Please be sure an see the Addendum below which deals with the totally different case of a leimyosarcoma removed by morcellation (meaning in pieces laparoscopically)
(Addendum, 9-9-2014: Since I wrote this post, I have become aware of an article that is worth reviewing: Sentinel node mapping in high risk endometrial cancer after laparoscopic supracervical hysterectomy with morcellation, International Journal of Surgery Case Reports, Volume 4, Issue 10, Pages 809–812, 2013. [Full Text HTML] [PubMed Abstract,Citations, and Related Articles])
A postmenopausal patient with uterine fibroids and post menopausal bleeding (previously negative endometrial biopsy, previous pelvic ultrasound and clinical exam showed 16 week uterus).
Patient underwent bilateral salpingo-ophorectomy and supracervical hysterectomy (meaning the cervix was left behind). The uterus was removed by morcellation (meaning in pieces by laparoscopic surgery).
Uterine pathology indicated a FIGO histologic grade 2. “Accurate diagnosis of the depth of invasion is limited due to the fact that this is a morcellated specimen. In examined sections the adenocarcinoma does not appear to invade more than half of the myometrium and will provisionally be staged as IA based on available findings (again accurate depth of invasion is difficult to accurately ascertain in a morcellated specimen, and the cervix is also not available for examination).”
The questions to discuss with your oncologist (that is, these questions are in addition to the usual questions for endometrial carcinoma that are detailed in the post When the Diagnosis is Endometrial Cancer–Questions to Ask the Doctor):
1. Does morcellation (removal of the uterus in small pieces [necessary for laparoscopic removal]) allow for adequate staging of uterine endometrial carcinoma?
2. What additional evaluation (if any) is indicated because the endometrial carcinama was removed in pieces (morcellation).
3. Does morcellation of endometrial carcinoma make spread of disease more likely than an abdominal hysterectomy would?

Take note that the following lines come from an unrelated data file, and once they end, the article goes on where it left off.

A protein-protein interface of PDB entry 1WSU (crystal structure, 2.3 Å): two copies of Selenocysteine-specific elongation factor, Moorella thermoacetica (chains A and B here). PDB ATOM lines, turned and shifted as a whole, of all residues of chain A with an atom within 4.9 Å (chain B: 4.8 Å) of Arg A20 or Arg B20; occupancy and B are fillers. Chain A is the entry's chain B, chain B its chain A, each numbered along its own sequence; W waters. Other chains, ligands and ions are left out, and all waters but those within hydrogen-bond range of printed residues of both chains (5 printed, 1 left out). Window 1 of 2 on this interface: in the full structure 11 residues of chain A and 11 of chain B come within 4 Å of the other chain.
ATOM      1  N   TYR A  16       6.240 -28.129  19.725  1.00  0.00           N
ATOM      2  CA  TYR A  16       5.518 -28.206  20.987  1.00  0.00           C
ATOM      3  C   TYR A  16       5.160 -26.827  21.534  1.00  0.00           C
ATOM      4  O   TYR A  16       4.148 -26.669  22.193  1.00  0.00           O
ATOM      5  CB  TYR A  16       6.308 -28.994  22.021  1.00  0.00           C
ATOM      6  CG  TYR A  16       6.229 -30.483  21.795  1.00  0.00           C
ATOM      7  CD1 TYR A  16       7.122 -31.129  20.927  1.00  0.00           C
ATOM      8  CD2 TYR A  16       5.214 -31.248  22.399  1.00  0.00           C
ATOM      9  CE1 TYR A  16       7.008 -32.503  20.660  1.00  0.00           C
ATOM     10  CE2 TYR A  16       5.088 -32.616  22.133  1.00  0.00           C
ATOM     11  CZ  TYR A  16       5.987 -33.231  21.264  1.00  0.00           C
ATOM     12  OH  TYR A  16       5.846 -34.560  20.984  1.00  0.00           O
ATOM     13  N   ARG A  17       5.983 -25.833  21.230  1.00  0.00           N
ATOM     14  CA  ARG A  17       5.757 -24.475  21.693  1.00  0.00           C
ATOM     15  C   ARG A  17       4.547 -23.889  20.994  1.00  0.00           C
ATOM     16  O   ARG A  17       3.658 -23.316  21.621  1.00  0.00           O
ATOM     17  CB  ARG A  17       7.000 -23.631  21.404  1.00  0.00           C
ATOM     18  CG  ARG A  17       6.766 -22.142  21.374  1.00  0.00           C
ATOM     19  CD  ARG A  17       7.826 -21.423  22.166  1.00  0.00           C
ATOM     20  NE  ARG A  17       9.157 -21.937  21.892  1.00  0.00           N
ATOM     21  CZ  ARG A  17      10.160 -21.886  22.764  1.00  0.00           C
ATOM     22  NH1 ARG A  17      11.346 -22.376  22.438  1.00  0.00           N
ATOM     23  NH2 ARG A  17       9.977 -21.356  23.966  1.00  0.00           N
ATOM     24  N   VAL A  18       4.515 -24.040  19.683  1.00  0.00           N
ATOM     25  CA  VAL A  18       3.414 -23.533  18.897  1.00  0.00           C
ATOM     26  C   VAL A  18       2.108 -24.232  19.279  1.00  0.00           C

4. Does morcellation of endometrial carcinoma change the survival statistics versus an abdominal hysterectomy?
5. What additional evaluation and treatment (if any) are indicated?
The following studies address these issues:
1. Walker JL, Piedmonte MR, Spirtos NM, et al.: Laparoscopy compared with laparotomy for comprehensive surgical staging of uterine cancer: Gynecologic Oncology Group Study LAP2. J Clin Oncol 27 (32): 5331-6, 2009. [PUBMED Abstract]
2. Mourits MJ, Bijen CB, Arts HJ, et al.: Safety of laparoscopy versus laparotomy in early-stage endometrial cancer: a randomised trial. Lancet Oncol 11 (8): 763-71, 2010. [PUBMED Abstract]
3. Kornblith AB, Huang HQ, Walker JL, et al.: Quality of life of patients with endometrial cancer undergoing laparoscopic international federation of gynecology and obstetrics staging compared with laparotomy: a Gynecologic Oncology Group study. J Clin Oncol 27 (32): 5337-42, 2009. [PUBMED Abstract]
3.Vergote I, Amant F, Neven P: Is it safe to treat endometrial carcinoma endoscopically? J Clin Oncol 27 (32): 5305-7, 2009. [PUBMED Abstract] Full text of this article is available at http://jco.ascopubs.org/content/27/32/5305.long.
4. Walker JL, Piedmonte MR, Spirtos NM, et al.: Recurrence and survival after random assignment to laparoscopy versus laparotomy for comprehensive surgical staging of uterine cancer: Gynecologic Oncology Group LAP2 Study. J Clin Oncol 30 (7): 695-700, 2012. [PUBMED Abstract] Full text of this article is available at http://www.ncbi.nlm.nih.gov/pmc/articles/PMC3295548/.
*It is important to note that the above case is very different from the case of a laparoscopically removed leiomyosarcoma that was discussed in USA Today article of 2-18-2014 When a hysterectomy can be a death sentence. See Articles Below:
5. The Society of Gynecologic Oncology addresses the problem of laparascopic removal of leimyosarcomas in: Morcellation December 2013.
6. The impact of tumor morcellation during surgery on the prognosis of patients with apparently early uterine leiomyosarcoma, abstract. Gynecol Oncol. 2011 Aug;122(2):255-9. doi: 10.1016/j.ygyno.2011.04.021. Epub 2011 May 12.
7. Big Concerns about Inadvertent Use of Morcellation in Previously Undiagnosed Uterine Leiomyosarcoma, full text, Oncology Times: 25 May 2011 – Volume 33 – Issue 10 – pp 64,66-67. In this article, Dr. Park, the author of the study of Note 7, discusses the problem at the Meeting on Women’s Cancer of the Society of Gyncologic Oncology.
8. [Hysterectomies performed for presumed leiomyomas: should the fear of leiomyosarcoma make us apprehend non laparotomic surgical routes?], [Article in French], abstract. Gynecol Obstet Fertil. 2009 Feb;37(2):109-14. doi: